I remember seeing Dusk in the theater and feeling like I just hit such a big left turn, a crime drama suddenly turning into under-siege monster movie.
It’s two movies in one. It was our first Grindhouse double feature.

How are you balancing that in the series? And once you open up the supernatural element can you get back to a crime story within the show?
Yeah. Originally in the movie it wasn’t supposed to be that way. Quentin was hired by some special effects guys to do this story about a couple robbers who showed up in a Mexican bar and it was full of vampires. When Quentin went to write it he was so into his characters he kept delaying until he got to the bar. It was never supposed to be halfway. It became this hybrid and it was unsellable. Nobody could understand it. Nobody wanted it. Then Pulp Fiction hit and everybody wanted to make Quentin’s script, it didn’t matter. Originally they thought it was weird, you turn the page and there’s vampires! It makes no sense. Suddenly it became avant-garde, it’s two movies in one! We said, “Let’s go make it now while things are hot because they’ll never let us do it again.” For the TV show, I wanted it to be much more engrained. It’s a crime saga with supernatural elements in every episode. The supernatural element starts off small in the first episode, but the reveal when you get to the bar is so much more powerful because you’ve been getting seduced into it.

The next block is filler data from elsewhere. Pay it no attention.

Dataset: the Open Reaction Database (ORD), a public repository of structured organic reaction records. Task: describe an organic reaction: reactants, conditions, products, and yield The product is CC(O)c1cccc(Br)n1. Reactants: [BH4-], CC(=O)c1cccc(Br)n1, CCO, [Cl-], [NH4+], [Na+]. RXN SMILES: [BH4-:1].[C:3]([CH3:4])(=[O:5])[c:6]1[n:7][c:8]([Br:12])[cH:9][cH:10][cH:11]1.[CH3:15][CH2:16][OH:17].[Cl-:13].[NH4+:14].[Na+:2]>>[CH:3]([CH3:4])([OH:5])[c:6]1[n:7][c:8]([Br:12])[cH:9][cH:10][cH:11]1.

There’s one last question I want to ask. It’s not about Dusk and it’s not even about anything recent. But I was looking through news stories about you and I was fascinated by one thing you did: Several years ago you turned down the chance to remake Barbarella, which you were developing. It had a $70 million budget, but the studio required you leaving Texas to shoot in Germany for the tax breaks. You explained it at the time — you have five kids and didn’t want to be away from them for so long. But in a way you did not explain it. Because it’s tough to imagine any other filmmaker being offered the biggest budget they’ve ever had for a project they really wanted to do and then walking away for that reason. So I wanted to know if you could explain it further because I suspect if I completely understand that then I’d understand you as a filmmaker.
It was a really tough decision because it would have been the biggest budget I would have had up until then. I labored over that for awhile. I had turned down movies to stay home before, but that was the biggest one by far. It certainly wasn’t easy. But I wouldn’t just [be there] for production, but for all the post-production, which in a special-effects movie could go on forever. I could have been there for a year and a half. There are so many other projects that could be done. Money isn’t everything. I’d rather stay where I’m at and make movies here. That’s why I built a studio. I’m glad I did other movies instead because they’re on your own terms. It’s hard to take an assignment just for money and savings when you’re such a regional filmmaker and have such a home base. I have a whole operation here I’ve already invested in plus five kids and I know they would get tired of being wherever I was at. I just couldn’t do it.